Revenge porn could be made criminal offence under proposal

Commissioner could direct social media sites to comply and take down harmful material

Another proposed law would also focus on the posting of intimate images or video online and target what the commission says is a new form of voyeurism. Photograph: Getty Images

Another proposed law would also focus on the posting of intimate images or video online and target what the commission says is a new form of voyeurism. Photograph: Getty Images

 

New criminal offences outlawing the posting online of intimate images without a person’s consent have been proposed by the Law Reform Commission.

One would deal with so- called revenge porn, or the intentional posting of intimate images online without a person’s consent, often after a relationship has broken down.

Another proposed law would also focus on the posting of intimate images or video online and target what the commission says is a new form of voyeurism often called “upskirting” or “down-blousing”.

The proposals are contained in a report on harmful communications and digital safety in which the commission also calls for the appointment of a statutory digital safety commissioner.

The commissioner would have the power to direct a social media site to comply with a new statutory code of practice that would dictate the procedure for taking down harmful material. If the site did not comply, the commissioner could apply to the courts.

The commissioner would promote digital safety, including positive digital citizenship among children and young people, working in conjunction with the Ombudsman for Children and the education partners.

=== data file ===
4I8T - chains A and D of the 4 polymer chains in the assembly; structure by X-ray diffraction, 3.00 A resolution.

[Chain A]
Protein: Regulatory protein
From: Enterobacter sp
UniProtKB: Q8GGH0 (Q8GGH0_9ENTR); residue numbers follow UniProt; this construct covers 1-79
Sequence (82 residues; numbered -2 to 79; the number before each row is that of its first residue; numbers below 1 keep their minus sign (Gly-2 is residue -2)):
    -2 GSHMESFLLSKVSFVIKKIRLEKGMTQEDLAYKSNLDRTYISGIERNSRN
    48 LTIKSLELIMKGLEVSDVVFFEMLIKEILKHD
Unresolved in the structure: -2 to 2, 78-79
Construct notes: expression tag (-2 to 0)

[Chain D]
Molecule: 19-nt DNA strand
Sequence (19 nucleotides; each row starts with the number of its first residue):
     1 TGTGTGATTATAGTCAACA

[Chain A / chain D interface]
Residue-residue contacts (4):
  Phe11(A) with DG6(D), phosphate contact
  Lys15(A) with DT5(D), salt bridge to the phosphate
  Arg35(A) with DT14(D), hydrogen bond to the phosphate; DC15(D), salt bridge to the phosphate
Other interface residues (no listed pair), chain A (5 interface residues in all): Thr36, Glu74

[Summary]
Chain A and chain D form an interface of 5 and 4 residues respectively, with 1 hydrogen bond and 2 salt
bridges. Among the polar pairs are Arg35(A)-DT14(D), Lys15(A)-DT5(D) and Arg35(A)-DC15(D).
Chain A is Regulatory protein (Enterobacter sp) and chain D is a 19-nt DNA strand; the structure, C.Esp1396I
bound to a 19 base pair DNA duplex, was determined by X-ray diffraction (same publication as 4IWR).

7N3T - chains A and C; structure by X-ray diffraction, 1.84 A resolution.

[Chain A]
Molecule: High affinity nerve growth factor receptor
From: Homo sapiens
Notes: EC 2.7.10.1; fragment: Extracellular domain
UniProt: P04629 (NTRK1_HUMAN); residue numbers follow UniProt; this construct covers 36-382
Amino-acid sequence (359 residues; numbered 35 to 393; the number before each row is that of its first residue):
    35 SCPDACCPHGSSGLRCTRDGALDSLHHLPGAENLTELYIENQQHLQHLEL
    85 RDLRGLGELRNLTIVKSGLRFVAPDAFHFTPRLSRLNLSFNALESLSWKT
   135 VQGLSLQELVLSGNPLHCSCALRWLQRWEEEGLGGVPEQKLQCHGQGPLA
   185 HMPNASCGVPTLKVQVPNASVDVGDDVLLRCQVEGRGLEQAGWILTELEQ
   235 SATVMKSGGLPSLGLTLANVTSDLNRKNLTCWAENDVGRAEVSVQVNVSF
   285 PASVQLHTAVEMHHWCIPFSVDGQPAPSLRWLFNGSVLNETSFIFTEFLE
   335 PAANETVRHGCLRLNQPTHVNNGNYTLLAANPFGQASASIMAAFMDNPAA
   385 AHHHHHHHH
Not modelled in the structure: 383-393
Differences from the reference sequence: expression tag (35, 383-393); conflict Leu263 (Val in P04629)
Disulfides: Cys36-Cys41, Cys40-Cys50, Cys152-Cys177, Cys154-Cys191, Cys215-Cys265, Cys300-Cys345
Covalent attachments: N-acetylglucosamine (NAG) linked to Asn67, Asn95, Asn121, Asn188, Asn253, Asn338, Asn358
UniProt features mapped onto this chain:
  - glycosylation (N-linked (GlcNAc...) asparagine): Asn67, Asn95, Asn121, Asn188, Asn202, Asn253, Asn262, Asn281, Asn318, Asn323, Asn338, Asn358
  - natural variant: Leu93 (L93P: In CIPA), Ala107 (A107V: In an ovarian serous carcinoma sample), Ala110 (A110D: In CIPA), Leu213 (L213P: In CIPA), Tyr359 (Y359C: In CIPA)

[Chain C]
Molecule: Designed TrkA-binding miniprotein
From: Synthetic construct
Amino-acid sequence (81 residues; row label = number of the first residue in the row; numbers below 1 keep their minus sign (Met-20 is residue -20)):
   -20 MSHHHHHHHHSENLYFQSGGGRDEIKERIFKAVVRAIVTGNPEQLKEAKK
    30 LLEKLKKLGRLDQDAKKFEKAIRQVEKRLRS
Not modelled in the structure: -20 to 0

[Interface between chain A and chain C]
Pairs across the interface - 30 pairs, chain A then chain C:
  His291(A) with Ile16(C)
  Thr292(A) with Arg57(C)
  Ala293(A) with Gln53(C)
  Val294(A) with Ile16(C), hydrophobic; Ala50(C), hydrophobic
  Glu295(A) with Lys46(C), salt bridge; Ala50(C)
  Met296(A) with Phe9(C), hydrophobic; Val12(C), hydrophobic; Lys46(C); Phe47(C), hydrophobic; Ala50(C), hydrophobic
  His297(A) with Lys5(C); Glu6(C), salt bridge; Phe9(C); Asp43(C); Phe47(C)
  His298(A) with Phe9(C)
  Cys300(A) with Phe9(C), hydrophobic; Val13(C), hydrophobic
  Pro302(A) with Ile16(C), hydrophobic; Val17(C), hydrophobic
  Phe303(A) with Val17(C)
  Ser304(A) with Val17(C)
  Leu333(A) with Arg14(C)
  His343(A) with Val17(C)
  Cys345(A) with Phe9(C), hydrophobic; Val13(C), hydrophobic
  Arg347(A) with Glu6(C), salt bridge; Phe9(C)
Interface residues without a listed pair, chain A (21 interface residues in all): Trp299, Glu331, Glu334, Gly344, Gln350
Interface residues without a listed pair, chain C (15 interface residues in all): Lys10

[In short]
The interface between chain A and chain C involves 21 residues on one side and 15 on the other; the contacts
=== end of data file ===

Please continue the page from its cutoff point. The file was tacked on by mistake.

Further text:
Online intimidation

It further recommends reform of the existing offence of sending threatening and intimidating messages to ensure it fully captures the most serious types of online intimidation.

The commission said the legislation recommended in the report should apply to all forms of harmful communication, whether offline or online.

The definition of intimate image should include images where a person’s face is superimposed on the intimate parts of another person’s body.

It also recommends that in the prosecution of any harmful communication offence, the victim’s privacy should be protected unless the person opts to waive this.

The offences proposed would carry, on summary conviction, the maximum penalties of a class A fine, currently a fine not exceeding €5,000, and/or up to 12 months’ imprisonment; and on conviction on indictment, an unlimited fine and/or up to seven years’ imprisonment.

Person under 17

It is also proposed that the measures would have extra- territorial reach where feasible, so offences by a person in the State but involving a means of communication outside the State, or where the offence is committed by a person outside the State in relation to a means of communication located in the State, might be covered.

The commission said it was conscious of the important role Ireland played in the digital sector, with many of the leading online and digital multinationals having a presence here. The proposals made, therefore, “could have an impact not only in Ireland but also have some extra-territorial effect outside the State because of the reach of the firms headquartered in Ireland”.

It said ultimately some aspects of harmful communications, such as the extra-territorial scope of criminal and civil law in the area, would be addressed through regional or global agreements.

The Report on Harmful Communications and Digital Safety can be read on the Law Reform Commission’s website.